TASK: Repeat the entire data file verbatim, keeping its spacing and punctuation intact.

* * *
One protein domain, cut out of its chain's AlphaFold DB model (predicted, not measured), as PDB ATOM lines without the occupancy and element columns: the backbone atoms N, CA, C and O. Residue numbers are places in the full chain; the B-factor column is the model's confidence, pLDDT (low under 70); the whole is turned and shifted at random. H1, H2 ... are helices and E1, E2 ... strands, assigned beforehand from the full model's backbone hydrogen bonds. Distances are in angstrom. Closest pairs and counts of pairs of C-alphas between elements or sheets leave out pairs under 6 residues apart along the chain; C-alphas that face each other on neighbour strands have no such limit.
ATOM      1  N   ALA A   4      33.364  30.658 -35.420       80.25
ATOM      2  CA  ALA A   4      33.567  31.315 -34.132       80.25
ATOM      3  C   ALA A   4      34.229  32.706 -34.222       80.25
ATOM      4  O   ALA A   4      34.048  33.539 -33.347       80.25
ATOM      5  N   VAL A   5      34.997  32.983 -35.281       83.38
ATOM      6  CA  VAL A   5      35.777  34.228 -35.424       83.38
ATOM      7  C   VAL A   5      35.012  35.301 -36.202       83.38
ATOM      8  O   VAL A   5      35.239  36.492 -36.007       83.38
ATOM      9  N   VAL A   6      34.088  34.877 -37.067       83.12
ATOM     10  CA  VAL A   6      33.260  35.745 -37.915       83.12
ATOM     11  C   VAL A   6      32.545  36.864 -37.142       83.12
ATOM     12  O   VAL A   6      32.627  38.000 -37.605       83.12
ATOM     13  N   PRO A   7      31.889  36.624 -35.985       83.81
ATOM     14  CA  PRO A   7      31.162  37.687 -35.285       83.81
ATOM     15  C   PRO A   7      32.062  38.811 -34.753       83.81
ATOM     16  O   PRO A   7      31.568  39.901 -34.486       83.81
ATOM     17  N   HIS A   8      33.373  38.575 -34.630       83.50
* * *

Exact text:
One protein domain, cut out of its chain's AlphaFold DB model (predicted, not measured), as PDB ATOM lines without the occupancy and element columns: the backbone atoms N, CA, C and O. Residue numbers are places in the full chain; the B-factor column is the model's confidence, pLDDT (low under 70); the whole is turned and shifted at random. H1, H2 ... are helices and E1, E2 ... strands, assigned beforehand from the full model's backbone hydrogen bonds. Distances are in angstrom. Closest pairs and counts of pairs of C-alphas between elements or sheets leave out pairs under 6 residues apart along the chain; C-alphas that face each other on neighbour strands have no such limit.
ATOM      1  N   ALA A   4      33.364  30.658 -35.420       80.25
ATOM      2  CA  ALA A   4      33.567  31.315 -34.132       80.25
ATOM      3  C   ALA A   4      34.229  32.706 -34.222       80.25
ATOM      4  O   ALA A   4      34.048  33.539 -33.347       80.25
ATOM      5  N   VAL A   5      34.997  32.983 -35.281       83.38
ATOM      6  CA  VAL A   5      35.777  34.228 -35.424       83.38
ATOM      7  C   VAL A   5      35.012  35.301 -36.202       83.38
ATOM      8  O   VAL A   5      35.239  36.492 -36.007       83.38
ATOM      9  N   VAL A   6      34.088  34.877 -37.067       83.12
ATOM     10  CA  VAL A   6      33.260  35.745 -37.915       83.12
ATOM     11  C   VAL A   6      32.545  36.864 -37.142       83.12
ATOM     12  O   VAL A   6      32.627  38.000 -37.605       83.12
ATOM     13  N   PRO A   7      31.889  36.624 -35.985       83.81
ATOM     14  CA  PRO A   7      31.162  37.687 -35.285       83.81
ATOM     15  C   PRO A   7      32.062  38.811 -34.753       83.81
ATOM     16  O   PRO A   7      31.568  39.901 -34.486       83.81
ATOM     17  N   HIS A   8      33.373  38.575 -34.630       83.50